A Father’s Day Gift Idea: Making Dad a Meaningful Card

I’ve never been a huge fan of greeting cards. Sure, over the years, three or four have given me a good chuckle. And, I’ve gotten a little teary reading through others, when trying to find a way to say I’m sorry…for someone’s loss, or for blowing up at my husband during my time of the month. Mostly though, I have a hard time giving store-bought cards to people—especially the ones with lots of words. I think it’s the implying “this is exactly how I feel about you” when it’s a stranger at some stationary company who came up with the message. I guess I’m just not okay with borrowing someone else’s lines to communicate how I feel. (Although, I’m not criticizing the rest of the world who supports the greeting card industry…hey, whatever works for you.)

I also admit that I’m not a good gift giver. It’s a bit of the perfectionist in me—I don’t like buying just any old thing. Yes, I’ve presented a few ties, wallets, and tool sets to Dad through the years, but usually, it’s all or nothing for me in the gift-giving department. It has to be…the…perfect…thing. And, realistically, how often do I find that? Not often enough. In fact, for my husband’s 36th birthday last month, I got him the first birthday present I’ve bought him in about five years. As he opened it, I even said, “hopefully, this gift is awesome enough to cover the last five years or so.” I got him a guitar that he’s been pining for probably since the last birthday I actually got him a gift. (It’s a really, really cool one that is acoustic but also hooks up to an amplifier). He even used it in a voice recital with one of his students last week. Check out the clip here: http://www.youtube.com/watch?v=ivukqhotU98. You can see the cool guitar, but also note the amazing pre-rockstar that my husband gives voice lessons to.

Anyway, in spite of my dislike for greeting cards and my non-gift-giving ways, I’m actually pretty diligent about cards. In fact, given my slight aversion to buying cards, I have a habit of putting a good amount of time into making my own cards for people…especially my husband. It’s been a while though.

With Father’s Day just around the corner, I thought I’d share my card-making tactics with the world. I figure there may be someone else out there who doesn’t want something quite so contrived as a Hallmark message…but who needs a little help getting the wheels turning. Here we go…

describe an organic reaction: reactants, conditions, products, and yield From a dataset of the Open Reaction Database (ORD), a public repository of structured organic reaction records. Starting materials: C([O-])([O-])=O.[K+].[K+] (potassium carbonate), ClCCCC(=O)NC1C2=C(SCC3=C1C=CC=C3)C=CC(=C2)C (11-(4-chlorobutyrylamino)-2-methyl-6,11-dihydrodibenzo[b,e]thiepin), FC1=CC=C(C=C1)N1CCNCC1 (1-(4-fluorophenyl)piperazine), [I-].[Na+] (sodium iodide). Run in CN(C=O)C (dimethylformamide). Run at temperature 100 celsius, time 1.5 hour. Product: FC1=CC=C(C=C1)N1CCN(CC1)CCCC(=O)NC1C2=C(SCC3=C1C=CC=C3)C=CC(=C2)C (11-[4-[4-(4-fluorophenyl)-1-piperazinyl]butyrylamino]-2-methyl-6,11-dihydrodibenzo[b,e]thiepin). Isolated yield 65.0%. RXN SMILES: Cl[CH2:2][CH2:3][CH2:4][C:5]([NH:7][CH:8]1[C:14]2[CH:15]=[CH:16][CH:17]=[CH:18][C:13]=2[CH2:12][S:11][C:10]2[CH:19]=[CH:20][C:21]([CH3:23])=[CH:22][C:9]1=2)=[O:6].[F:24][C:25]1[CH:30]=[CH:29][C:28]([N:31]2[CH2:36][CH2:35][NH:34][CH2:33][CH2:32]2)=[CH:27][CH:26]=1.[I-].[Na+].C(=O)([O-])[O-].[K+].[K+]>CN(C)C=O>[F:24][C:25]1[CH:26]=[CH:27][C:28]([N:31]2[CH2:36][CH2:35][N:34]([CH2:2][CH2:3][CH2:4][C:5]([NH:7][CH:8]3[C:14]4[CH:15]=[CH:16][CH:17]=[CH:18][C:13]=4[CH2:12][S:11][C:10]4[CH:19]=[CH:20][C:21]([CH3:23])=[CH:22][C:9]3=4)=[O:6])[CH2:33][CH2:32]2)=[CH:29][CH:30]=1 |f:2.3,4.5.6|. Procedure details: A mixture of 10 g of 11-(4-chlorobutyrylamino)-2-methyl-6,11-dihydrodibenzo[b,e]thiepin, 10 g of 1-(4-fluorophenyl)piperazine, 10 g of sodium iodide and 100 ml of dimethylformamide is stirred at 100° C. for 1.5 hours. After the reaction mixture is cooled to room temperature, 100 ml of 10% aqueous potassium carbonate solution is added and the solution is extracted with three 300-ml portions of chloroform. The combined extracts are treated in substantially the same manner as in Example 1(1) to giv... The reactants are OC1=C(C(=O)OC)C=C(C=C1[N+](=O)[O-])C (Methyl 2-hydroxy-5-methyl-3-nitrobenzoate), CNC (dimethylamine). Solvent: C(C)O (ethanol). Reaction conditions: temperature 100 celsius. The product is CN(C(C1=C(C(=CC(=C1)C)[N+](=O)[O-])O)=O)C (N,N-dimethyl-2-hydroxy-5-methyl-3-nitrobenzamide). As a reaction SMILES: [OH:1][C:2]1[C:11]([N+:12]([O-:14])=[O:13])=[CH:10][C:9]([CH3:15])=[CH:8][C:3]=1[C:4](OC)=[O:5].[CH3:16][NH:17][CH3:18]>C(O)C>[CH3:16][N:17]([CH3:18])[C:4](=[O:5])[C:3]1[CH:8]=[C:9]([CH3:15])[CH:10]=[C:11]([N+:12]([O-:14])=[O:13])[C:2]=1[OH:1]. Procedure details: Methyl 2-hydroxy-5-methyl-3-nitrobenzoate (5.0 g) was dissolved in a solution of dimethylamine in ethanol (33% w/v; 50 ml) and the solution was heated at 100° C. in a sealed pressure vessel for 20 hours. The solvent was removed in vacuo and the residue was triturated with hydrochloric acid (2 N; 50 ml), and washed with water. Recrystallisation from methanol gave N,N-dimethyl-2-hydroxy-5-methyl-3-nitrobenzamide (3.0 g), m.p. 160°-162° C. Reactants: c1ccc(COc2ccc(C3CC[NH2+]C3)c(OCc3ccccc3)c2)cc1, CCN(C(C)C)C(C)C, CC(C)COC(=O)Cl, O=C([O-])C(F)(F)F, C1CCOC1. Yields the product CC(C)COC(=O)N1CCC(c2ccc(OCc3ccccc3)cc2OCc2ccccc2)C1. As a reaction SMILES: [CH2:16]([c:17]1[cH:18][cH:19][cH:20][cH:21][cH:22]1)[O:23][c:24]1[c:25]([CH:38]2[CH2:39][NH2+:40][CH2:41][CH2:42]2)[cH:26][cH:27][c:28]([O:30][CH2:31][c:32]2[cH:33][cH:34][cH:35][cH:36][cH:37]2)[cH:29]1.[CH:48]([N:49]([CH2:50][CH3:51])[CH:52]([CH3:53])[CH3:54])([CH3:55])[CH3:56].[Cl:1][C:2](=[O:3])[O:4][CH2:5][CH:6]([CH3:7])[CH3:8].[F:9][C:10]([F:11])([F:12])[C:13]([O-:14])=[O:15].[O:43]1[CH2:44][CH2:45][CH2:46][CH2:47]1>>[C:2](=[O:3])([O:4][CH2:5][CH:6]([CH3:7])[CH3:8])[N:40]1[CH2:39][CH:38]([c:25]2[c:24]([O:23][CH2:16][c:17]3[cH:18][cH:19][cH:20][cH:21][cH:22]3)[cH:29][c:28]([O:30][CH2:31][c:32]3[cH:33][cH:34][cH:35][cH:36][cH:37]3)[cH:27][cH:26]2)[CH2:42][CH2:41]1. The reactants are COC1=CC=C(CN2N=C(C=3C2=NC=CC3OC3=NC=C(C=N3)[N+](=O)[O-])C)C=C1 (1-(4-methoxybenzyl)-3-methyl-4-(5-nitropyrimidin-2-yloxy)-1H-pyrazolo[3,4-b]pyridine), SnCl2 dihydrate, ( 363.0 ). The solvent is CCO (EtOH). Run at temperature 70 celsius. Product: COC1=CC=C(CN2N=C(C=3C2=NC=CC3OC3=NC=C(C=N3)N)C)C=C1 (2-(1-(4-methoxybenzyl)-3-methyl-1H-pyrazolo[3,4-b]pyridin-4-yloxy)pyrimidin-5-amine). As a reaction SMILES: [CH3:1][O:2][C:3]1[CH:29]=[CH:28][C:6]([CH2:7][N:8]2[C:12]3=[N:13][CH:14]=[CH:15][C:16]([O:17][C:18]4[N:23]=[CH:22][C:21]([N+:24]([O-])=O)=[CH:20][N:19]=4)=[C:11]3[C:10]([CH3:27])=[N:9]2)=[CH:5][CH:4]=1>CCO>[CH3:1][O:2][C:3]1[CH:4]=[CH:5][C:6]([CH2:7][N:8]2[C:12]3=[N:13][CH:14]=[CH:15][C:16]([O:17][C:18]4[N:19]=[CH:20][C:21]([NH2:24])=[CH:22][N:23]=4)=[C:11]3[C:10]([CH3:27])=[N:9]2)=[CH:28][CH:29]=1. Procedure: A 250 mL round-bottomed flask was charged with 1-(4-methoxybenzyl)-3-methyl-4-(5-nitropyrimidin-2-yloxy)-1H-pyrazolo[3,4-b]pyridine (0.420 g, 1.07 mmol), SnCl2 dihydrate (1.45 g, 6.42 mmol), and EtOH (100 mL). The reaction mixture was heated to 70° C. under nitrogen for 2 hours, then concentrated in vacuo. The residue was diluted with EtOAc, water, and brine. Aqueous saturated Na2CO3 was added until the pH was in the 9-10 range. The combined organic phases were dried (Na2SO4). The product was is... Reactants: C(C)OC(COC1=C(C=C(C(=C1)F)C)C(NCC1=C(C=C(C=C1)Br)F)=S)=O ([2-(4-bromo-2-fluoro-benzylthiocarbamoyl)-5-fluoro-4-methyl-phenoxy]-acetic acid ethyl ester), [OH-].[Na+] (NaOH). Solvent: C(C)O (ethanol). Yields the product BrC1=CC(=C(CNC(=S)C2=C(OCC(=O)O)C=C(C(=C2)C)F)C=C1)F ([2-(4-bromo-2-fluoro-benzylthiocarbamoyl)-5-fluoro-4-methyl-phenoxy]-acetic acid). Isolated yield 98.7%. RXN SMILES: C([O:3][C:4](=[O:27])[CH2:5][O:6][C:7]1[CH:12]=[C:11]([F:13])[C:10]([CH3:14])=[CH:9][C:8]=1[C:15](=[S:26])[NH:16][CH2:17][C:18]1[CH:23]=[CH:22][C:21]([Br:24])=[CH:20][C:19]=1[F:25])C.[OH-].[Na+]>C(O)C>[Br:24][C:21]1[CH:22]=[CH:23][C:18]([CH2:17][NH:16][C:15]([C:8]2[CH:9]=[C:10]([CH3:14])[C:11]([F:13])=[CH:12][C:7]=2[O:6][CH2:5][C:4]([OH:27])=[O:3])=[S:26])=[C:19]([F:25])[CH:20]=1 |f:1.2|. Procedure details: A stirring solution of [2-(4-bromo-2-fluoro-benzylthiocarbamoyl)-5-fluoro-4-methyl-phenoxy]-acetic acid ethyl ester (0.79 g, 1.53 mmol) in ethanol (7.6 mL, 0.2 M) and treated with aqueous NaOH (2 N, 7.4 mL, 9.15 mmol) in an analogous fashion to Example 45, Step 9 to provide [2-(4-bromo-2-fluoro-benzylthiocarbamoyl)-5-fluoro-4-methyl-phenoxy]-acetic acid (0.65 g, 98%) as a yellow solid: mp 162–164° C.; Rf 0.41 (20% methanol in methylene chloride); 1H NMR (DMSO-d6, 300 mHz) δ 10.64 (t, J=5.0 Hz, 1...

How to Make Dad a Father’s Day Card He’ll Treasure


  • Paper (any really: white, colored, newspaper, gift wrap, craft paper, card stock, etc.)
  • Writing utensils (pens, markers, crayons, paints, etc.)
  • Pictures (photos OR old magazines to cut up OR a way to print pictures of the internet)
  • Scissors
  • Glue (I like glue sticks)
  • Packing tape OR self-laminating sheets OR a ride to a copy shop that will laminate for you


Step 1: Decide who the card is for. Is this for your husband? Your own father? Your grandfather? Your son or boss who is a dad? You get the idea. This particular card is not your average card and won’t be a one-size-fits-all deal. You can make ten cards—one for each dad in your life, but the idea with this card is that it’s individualized—all about the dad who it’s for.

Step 2: Decide who the car is from. Is this from just you? Is it from you and your kids? Is it from you, your husband, and the kids (this makes sense if the card is to your own father or father-in-law)? Or maybe you and your own siblings (for your father or stepfather)?

Step 3: Select a piece of paper for the foundation of the card. It’s up to you how creative you get here. There are some really interesting types of paper with colorful prints at craft stores. However, simple construction paper or even plain, old white printer paper works, if that’s all you have around. Newspaper or a scene from a page in a magazine will work too. If you choose one of these, you may need to paste white paper on the spots where there will be writing (rather than writing directly on the pictures, which may be hard to see.) Also, you may need to glue any pieces of very thin or flimsy paper to another piece of paper so it’s sturdy enough to work with.